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Hearst Hall, National Cathedral School for Girls

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1890–1900, Robert W. Gibson. Washington National Cathedral grounds

The I-shaped composition of the four-and-a-half-story limestone school is common within the historical vocabulary of its models, French Renaissance mansions. The main entry on the short end facing Woodley Road is, however, unusual, particularly as the Wisconsin Avenue facade organization implies that it is the main facade. Four recessed central bays set off by arches with Louis Amateis's low reliefs in their spandrels illustrate five roles deemed appropriate at the time for women—purity, faith, art, motherhood, and nursing. Ionic pilasters span the two main stories and their restraint is characteristic of the wall treatment, although the school's three-dimensional massing, with high, slate-covered hip roofs, is bolder, set off with two levels of coppertrimmed dormer windows.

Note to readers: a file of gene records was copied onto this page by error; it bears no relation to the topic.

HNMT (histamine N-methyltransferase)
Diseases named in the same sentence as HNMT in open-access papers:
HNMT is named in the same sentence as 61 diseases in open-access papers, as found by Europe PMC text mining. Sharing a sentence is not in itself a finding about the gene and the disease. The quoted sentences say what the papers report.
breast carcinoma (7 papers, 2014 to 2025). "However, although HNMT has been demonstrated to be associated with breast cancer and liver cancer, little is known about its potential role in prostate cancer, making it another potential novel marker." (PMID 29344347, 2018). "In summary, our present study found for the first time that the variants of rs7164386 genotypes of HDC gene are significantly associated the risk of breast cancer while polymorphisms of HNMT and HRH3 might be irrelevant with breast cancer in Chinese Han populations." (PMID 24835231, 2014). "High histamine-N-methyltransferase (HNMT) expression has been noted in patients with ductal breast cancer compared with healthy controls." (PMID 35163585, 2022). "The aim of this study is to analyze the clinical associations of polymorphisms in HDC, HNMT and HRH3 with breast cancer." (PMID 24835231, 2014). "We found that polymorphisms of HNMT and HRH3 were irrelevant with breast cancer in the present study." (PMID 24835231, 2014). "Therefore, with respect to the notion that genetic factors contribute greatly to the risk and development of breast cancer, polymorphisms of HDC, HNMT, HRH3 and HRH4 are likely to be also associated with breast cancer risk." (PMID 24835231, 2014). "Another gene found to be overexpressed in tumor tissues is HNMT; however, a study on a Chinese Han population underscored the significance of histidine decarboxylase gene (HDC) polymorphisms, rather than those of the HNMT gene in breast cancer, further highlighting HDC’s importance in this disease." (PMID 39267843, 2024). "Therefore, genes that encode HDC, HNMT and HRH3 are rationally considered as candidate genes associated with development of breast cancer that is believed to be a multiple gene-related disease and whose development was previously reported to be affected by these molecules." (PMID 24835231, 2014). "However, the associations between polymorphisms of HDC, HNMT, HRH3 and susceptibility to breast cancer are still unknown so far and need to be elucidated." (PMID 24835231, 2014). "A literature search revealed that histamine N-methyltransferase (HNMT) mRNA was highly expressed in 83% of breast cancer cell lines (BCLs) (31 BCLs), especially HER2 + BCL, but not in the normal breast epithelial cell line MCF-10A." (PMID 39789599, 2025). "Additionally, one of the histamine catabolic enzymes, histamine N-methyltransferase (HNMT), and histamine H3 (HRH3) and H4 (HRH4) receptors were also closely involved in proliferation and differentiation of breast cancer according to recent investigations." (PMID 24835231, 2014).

Writing Credits

Pamela Scott and Antoinette J. Lee


What's Nearby


Pamela Scott and Antoinette J. Lee, "Hearst Hall, National Cathedral School for Girls", [Washington, District of Columbia], SAH Archipedia, eds. Gabrielle Esperdy and Karen Kingsley, Charlottesville: UVaP, 2012—,

Print Source

Buildings of the District of Columbia, Pamela Scott and Antoinette J. Lee. New York: Oxford University Press, 1993, 386-386.

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